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Home Fracture Resistance
Molar fracture resistance after adhesive restoration with ceramic inlays or resin-based composites
by Bremer BD, Geurtsen W; Am J Dent. 2001; 14(4): 216 - 220.


PURPOSE:
To determine the fracture resistance of teeth, following treatment with various types of adhesive restorations.

MATERIALS AND METHODS: 50 caries-free, extracted human molars were randomly divided into five groups consisting of 10 molars each. MOD cavities were prepared in 40 molars with a width in the facio-lingual direction of 50% of the intercuspal distances. The cavities were filled with the following materials: CEREC or IPS Empress ceramic inlays, Arabesk or Charisma F resin-based composite (RBC) restorations. The control group consisted of 10 sound, non-restored molars. All 50 teeth were loaded occlusally until fracture using a tensiletesting machine. The statistical analysis included ANOVA, Kolmogorov-Smirnov test, Scheffe test, and boxplots.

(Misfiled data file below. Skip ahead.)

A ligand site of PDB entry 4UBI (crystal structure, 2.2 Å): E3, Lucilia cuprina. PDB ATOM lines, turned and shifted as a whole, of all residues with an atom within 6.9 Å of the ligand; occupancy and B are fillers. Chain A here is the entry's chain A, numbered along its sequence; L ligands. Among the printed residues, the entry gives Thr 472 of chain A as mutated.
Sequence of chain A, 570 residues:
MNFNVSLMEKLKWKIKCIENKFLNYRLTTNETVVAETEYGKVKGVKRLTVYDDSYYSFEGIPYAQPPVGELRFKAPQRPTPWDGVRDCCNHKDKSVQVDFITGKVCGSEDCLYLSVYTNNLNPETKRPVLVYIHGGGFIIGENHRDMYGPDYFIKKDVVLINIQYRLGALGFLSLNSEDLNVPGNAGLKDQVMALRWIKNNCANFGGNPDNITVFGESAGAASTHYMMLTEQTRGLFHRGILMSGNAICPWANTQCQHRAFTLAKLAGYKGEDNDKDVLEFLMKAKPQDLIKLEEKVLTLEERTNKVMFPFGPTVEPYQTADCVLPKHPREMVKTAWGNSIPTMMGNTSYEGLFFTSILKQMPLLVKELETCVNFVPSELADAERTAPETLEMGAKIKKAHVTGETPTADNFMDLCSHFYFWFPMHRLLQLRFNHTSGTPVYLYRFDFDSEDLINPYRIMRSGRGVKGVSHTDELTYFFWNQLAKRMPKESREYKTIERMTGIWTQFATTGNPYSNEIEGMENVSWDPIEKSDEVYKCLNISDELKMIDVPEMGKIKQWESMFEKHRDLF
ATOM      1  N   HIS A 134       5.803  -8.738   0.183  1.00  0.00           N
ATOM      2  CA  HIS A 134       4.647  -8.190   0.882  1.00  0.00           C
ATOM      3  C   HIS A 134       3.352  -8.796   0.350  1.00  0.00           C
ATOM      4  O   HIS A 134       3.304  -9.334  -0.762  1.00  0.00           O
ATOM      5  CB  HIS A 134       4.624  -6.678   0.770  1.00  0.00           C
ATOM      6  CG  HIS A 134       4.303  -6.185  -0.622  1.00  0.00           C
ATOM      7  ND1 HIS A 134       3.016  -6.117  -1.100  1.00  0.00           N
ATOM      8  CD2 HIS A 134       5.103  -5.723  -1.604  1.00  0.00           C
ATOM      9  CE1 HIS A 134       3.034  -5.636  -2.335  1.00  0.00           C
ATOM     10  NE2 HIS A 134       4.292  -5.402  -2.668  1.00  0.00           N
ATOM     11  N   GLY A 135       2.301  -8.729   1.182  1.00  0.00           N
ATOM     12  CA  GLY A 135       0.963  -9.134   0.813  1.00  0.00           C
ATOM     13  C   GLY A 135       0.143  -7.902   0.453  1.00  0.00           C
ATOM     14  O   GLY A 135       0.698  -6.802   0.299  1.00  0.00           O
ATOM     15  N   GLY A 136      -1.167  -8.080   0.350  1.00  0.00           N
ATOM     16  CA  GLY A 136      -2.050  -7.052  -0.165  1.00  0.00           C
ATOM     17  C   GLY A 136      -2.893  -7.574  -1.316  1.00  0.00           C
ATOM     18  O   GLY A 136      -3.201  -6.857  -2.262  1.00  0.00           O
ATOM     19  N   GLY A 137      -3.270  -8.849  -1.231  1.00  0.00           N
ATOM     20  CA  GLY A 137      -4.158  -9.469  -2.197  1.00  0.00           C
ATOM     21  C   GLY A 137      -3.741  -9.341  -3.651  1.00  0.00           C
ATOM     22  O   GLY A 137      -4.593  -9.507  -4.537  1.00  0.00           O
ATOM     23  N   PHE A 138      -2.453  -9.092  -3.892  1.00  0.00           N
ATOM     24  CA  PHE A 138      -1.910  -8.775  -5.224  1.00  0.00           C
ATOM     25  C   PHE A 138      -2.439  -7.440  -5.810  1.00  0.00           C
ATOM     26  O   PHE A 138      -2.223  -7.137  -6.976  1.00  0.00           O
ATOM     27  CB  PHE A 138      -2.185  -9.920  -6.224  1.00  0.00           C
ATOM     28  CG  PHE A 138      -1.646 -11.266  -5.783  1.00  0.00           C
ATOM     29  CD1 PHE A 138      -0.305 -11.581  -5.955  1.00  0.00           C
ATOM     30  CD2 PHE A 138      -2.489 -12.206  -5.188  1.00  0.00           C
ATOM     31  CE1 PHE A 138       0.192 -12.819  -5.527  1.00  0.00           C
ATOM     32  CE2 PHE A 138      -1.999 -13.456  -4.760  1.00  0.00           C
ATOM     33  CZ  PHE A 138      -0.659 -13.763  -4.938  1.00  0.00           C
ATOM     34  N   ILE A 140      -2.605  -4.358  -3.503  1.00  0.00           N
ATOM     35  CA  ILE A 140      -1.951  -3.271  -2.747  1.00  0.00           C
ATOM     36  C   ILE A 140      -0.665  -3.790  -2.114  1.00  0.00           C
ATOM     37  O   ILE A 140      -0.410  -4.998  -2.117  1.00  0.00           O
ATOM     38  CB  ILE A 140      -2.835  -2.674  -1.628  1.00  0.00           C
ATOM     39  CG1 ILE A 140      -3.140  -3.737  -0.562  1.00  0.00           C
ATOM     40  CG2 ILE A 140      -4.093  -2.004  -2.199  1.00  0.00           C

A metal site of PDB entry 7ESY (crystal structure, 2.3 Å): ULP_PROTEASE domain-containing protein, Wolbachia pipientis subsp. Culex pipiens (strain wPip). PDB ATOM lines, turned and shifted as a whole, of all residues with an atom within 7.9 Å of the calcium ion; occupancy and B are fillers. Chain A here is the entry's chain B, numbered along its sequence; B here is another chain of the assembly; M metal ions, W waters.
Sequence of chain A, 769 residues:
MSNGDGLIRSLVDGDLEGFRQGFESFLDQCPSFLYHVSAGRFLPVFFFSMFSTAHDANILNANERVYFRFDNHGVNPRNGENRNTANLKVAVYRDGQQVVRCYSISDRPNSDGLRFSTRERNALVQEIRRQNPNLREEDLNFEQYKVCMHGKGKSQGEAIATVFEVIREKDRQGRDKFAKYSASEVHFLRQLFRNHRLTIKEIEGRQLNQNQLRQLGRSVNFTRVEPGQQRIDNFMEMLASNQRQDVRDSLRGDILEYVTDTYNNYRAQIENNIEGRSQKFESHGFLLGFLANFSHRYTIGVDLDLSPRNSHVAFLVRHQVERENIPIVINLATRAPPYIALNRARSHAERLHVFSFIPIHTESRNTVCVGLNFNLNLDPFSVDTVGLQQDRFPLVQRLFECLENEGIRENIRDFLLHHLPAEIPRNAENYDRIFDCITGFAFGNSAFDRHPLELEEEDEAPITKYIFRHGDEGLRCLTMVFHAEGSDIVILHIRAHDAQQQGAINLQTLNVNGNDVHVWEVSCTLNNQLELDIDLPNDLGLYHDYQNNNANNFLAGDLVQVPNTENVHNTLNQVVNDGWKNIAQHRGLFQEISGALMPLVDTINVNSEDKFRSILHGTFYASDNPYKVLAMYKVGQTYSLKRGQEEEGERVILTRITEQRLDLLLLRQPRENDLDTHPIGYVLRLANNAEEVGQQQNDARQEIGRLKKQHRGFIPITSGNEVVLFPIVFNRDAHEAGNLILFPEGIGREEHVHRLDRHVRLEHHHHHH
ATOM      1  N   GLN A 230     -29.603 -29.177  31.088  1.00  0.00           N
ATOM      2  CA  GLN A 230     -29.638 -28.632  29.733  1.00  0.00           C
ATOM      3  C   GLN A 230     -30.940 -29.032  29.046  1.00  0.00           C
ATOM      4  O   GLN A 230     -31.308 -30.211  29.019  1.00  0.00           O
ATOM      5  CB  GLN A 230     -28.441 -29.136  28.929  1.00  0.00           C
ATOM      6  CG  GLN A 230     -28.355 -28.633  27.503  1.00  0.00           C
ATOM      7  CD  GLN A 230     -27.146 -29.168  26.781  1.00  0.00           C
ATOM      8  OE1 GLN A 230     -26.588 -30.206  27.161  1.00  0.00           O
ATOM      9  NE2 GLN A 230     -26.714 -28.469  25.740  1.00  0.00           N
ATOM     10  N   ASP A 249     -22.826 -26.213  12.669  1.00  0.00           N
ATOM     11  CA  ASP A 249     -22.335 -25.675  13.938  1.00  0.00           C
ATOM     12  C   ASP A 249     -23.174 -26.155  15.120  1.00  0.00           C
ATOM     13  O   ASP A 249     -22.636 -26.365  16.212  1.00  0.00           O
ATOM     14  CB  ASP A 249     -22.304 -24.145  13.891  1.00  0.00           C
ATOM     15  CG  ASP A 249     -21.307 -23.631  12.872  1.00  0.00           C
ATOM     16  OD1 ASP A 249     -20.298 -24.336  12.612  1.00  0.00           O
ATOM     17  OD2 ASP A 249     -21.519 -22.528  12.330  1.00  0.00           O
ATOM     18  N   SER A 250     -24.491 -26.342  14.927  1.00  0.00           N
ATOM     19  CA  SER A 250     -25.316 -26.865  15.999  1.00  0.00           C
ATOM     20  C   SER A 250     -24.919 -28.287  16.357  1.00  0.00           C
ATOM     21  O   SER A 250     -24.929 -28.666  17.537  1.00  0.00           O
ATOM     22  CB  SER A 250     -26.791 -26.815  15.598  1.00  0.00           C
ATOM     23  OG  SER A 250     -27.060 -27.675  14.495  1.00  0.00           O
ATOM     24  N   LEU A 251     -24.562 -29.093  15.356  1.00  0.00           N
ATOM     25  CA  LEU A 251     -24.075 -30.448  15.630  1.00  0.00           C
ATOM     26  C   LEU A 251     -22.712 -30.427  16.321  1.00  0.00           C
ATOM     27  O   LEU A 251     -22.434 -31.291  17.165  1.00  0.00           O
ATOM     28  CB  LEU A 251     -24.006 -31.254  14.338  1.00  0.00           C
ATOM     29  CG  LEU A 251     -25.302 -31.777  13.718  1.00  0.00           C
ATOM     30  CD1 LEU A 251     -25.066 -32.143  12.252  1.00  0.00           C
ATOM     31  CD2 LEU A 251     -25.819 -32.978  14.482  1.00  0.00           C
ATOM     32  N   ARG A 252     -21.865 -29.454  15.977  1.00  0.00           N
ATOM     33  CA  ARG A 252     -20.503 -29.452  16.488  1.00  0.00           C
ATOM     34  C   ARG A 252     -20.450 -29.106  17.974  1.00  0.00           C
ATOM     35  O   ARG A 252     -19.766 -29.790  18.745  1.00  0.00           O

RESULTS: There was no significant difference (P > 0.05) between the mean values of the sound teeth (2,102 N) and the teeth with the CEREC ceramic inlays (2,139 N To ). However,both groups demonstrated a significant difference (P < 0.05) when compared with the teeth with IPS Empress ceramic inlays (1,459 N) and Arabesk RBC restorations (1459 N). No significant differences were found between the last two groups. Molars restored with Charisma F composite restorations (1,562 N) revealed no significant difference when compared with all other groups including controls (P > 0.05). A stabilization of molars is possible by means of an adhesive restoration in the form of an "internal splintingļæ½? regardless of the restorative material used.